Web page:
An army of stuffed animals are gathered outside of a dental office in Bloomington, Minnesota. These toys have been placed by various community members as they mourn Cecil the lion who was killed by hunter and dentist Dr. Walter Palmer. The now infamous lion-killer, however, is nowhere to be found. Instead of spending time debating the legality of Dr. Palmer’s actions, such as the controversy surrounding his luring of Cecil using bait, it might be worthwhile to explore the way in which the human community has responded to this animal’s tragic death.
There are hundreds of human interest stories that saturate the airwaves. Each story, of course, is depicted in a different way, with some sensationalized and others completely misunderstood. But the most common result of the breaking of any major news story is controversy. The content that the media decides to report on in and of itself is a form of revelation that exposes that which matters to society as a whole. The attention any story manages to attract thereby reveals its value, at least in the eyes of viewers.
Lack of media attention to those who are oppressed or unjustly treated is an all-too-familiar concern, with many individuals and their interests completely neglected. When media outlets do choose to shed light on those facing systematic injustices, the manner in which they are then depicted is also of significance worth noting. Whether media channels decide to portray and consider Black Lives Matter protestors, for instance, as “criminal thugs” or “social activists” reveals underlying attitudes that may elicit a spectrum of responses, as viewers try to come to terms with what their own feelings may be.
The story of Cecil’s brutal killing left many unnerved. Stories and instances of animal abuse have been garnering the attention of media for quite some time now, with reports occasionally surfacing regarding festivities that involve dog meat to the outrage against SeaWorld sparked by the documentary Blackfish. However, this certain news story has lasted longer than a shared Facebook post. It’s captured the nation’s attention, turning this devastating act of violence into an opportunity to finally discuss not only the barbarism of trophy hunting in general, but moreover, to hold meaningful dialogue surrounding our apparent “right” to take the life of another sentient being. I propose that this isn’t a unique case that emerges and then will fade away, but rather, will serve as a catalyst leading to the exposition of strings of other animal injustices imposed by humans.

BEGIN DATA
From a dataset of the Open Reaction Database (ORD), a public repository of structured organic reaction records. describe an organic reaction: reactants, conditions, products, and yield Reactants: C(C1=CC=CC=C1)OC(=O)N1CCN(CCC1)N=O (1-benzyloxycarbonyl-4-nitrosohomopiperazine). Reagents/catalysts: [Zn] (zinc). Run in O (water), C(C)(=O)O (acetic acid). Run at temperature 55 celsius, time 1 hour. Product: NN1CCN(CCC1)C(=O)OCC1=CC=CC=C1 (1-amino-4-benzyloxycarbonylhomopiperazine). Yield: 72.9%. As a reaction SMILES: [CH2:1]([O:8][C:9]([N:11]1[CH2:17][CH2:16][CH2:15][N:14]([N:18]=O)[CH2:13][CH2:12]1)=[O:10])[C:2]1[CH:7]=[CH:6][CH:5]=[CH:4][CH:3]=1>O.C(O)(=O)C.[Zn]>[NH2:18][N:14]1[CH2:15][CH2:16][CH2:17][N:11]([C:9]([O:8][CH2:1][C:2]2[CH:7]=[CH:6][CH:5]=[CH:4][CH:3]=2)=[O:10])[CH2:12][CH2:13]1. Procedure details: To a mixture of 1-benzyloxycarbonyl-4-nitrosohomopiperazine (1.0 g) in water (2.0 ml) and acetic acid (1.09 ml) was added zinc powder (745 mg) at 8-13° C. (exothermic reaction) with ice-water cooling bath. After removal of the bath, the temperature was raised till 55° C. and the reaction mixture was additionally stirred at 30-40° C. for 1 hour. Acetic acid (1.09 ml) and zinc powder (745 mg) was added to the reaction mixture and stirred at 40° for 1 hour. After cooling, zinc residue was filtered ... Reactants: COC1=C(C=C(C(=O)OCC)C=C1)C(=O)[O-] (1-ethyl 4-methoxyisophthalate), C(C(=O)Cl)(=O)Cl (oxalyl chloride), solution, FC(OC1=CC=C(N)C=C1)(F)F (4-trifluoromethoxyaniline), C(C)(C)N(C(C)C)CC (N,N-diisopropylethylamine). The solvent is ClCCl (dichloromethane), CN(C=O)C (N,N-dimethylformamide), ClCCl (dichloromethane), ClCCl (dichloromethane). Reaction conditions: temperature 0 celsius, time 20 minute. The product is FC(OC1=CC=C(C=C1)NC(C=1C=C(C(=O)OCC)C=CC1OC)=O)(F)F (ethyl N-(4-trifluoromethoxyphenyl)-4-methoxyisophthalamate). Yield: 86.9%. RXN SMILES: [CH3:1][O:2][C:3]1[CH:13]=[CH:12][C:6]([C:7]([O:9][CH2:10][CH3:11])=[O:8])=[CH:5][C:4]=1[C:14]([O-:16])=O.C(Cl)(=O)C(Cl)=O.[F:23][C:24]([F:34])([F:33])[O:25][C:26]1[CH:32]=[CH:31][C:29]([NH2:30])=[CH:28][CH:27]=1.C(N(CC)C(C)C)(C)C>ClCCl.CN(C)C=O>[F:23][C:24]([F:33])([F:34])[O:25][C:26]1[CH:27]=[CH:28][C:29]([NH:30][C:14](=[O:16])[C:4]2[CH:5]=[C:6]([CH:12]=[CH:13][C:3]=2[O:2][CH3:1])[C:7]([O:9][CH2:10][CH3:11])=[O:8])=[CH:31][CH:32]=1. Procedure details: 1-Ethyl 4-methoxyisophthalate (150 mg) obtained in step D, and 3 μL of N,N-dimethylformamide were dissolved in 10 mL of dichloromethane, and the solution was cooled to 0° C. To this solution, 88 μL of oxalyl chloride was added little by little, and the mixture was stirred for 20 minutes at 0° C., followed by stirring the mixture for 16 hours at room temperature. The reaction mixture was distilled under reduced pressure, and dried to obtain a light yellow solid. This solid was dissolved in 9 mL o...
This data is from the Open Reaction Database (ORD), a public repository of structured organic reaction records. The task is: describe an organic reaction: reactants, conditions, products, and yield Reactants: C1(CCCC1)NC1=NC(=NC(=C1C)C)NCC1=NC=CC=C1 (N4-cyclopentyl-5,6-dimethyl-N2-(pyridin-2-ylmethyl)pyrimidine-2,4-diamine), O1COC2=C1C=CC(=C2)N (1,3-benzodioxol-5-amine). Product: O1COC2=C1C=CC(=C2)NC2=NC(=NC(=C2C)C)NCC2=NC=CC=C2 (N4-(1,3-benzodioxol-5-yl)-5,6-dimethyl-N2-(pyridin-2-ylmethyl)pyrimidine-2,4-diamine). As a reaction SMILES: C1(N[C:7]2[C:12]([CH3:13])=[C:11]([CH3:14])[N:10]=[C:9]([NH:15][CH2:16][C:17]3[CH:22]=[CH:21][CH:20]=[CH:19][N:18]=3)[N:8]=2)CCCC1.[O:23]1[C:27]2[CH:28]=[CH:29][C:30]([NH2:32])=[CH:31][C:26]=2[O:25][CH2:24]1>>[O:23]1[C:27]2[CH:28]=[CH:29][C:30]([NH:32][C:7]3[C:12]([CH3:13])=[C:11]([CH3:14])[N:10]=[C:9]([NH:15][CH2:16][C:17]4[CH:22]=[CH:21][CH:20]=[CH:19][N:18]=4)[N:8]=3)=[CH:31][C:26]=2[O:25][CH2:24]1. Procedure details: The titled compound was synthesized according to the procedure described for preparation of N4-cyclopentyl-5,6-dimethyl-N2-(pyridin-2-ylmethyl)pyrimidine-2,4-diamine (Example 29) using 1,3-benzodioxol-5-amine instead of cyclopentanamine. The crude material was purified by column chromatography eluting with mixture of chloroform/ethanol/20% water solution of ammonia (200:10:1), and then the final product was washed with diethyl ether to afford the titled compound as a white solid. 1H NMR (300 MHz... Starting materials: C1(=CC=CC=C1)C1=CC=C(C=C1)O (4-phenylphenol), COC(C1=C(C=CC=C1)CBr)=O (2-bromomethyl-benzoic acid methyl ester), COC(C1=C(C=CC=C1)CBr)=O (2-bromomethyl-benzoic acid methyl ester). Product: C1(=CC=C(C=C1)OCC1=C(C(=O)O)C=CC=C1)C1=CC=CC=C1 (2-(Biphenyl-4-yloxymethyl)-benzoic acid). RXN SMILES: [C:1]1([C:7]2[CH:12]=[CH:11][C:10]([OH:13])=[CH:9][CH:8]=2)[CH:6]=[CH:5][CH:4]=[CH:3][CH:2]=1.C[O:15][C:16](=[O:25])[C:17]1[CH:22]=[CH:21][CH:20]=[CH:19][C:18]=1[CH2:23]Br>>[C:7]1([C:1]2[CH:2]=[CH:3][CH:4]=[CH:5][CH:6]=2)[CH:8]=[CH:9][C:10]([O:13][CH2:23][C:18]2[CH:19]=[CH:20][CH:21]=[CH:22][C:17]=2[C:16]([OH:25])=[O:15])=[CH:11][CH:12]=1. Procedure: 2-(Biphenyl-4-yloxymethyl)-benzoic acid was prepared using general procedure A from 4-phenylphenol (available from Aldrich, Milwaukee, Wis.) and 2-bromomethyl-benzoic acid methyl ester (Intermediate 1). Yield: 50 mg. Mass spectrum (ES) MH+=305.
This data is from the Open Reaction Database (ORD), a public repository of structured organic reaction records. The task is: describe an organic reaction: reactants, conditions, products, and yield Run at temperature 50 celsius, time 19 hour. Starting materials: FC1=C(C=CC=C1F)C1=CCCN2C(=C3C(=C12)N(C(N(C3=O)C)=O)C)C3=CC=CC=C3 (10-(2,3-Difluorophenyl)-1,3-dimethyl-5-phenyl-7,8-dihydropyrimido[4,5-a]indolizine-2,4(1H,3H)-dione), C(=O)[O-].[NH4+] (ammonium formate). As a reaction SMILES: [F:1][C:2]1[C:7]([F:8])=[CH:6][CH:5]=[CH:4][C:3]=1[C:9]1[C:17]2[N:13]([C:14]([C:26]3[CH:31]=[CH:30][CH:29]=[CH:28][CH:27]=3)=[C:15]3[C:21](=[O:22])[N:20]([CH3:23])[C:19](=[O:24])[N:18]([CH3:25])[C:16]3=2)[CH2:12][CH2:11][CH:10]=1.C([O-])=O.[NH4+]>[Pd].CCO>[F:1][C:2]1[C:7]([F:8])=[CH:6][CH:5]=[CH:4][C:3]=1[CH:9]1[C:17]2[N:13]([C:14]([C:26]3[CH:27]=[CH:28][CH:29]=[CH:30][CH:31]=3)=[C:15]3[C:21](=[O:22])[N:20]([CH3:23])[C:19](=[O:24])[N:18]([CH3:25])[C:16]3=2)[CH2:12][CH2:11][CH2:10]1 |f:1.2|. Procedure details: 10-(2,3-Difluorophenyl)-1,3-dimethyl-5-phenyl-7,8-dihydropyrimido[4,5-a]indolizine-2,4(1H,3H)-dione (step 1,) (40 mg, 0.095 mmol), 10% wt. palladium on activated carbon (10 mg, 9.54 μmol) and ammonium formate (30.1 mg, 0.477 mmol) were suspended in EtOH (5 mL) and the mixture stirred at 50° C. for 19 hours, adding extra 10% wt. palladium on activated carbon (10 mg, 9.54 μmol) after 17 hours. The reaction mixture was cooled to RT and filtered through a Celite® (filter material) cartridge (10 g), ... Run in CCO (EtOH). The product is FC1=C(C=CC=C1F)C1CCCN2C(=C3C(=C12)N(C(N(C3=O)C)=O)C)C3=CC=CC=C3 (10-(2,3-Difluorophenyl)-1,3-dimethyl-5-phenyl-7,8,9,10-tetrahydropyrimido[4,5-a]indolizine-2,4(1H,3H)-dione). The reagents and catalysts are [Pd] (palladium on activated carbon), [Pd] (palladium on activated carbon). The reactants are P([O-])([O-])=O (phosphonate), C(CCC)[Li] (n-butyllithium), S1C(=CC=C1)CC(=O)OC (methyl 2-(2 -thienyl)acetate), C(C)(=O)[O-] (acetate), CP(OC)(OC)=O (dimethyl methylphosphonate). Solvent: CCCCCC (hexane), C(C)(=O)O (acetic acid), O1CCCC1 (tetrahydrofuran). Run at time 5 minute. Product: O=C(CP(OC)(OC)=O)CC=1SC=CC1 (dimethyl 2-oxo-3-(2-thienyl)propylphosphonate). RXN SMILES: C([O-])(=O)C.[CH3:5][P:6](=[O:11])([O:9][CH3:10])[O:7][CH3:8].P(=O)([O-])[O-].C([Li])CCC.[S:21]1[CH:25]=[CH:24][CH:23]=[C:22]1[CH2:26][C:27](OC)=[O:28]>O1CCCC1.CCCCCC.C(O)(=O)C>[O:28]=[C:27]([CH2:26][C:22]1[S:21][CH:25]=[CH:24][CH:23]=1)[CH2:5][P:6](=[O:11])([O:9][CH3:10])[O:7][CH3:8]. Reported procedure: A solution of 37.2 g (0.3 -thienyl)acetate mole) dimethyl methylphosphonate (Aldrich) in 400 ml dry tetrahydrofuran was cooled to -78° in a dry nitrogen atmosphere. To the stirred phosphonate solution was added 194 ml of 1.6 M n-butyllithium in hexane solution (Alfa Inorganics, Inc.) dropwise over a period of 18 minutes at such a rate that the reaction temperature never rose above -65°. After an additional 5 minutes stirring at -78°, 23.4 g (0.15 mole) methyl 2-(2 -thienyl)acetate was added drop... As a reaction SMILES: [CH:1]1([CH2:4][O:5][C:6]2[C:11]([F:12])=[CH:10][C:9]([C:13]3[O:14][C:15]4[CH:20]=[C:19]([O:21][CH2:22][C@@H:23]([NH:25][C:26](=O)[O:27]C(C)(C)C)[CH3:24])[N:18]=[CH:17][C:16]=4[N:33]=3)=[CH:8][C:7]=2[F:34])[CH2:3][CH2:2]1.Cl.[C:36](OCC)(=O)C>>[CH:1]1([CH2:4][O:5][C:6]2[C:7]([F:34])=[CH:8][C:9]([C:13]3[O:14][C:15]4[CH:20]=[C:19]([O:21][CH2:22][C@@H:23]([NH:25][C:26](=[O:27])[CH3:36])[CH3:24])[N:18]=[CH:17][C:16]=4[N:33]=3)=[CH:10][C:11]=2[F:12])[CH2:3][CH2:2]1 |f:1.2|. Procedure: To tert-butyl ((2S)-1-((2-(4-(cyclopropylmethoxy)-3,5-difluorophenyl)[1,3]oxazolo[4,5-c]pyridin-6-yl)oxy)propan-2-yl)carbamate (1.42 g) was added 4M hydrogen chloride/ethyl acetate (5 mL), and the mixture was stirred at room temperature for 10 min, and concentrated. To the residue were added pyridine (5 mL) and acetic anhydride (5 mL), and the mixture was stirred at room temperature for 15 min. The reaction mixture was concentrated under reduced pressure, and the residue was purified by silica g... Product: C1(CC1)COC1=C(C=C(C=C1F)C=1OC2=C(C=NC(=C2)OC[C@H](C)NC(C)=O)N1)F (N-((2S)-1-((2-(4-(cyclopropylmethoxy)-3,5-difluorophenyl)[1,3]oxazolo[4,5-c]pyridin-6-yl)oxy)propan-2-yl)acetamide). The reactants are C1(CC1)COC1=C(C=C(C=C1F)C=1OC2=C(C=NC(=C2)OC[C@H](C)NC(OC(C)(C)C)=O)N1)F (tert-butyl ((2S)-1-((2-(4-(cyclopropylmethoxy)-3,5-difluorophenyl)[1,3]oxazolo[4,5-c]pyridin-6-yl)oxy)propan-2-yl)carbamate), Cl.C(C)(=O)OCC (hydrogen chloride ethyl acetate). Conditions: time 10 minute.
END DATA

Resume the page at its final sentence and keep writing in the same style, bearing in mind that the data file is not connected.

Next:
Before stumbling into the territory of animal interests, it is worthwhile to address a very legitimate concern that has surfaced in the wake of this tragedy. This issue concerns Cecil’s death being nearly unanimously considered unjust, with thousands mourning for the killed lion, whereas many activists from other movements grow even more disgruntled with the lack of attention they have received for their causes. Furthermore, even when protestors, such as those in the Black Lives Matter movement, try to get the nation to seriously care about the waves of deaths occurring throughout the nation on a regular basis, the increasingly frustrating rhetoric of victim-blaming rears its ugly head, shifting the responsibility to the black individuals who were murdered, by painting them as morally bad characters, thereby only exposing the issue of racism that still permeates throughout society. Is it then morally wrong, or at least insulting, to take away from this movement to spend time discussing and mourning the death of Cecil, a lion? Yes and no. Let me explain.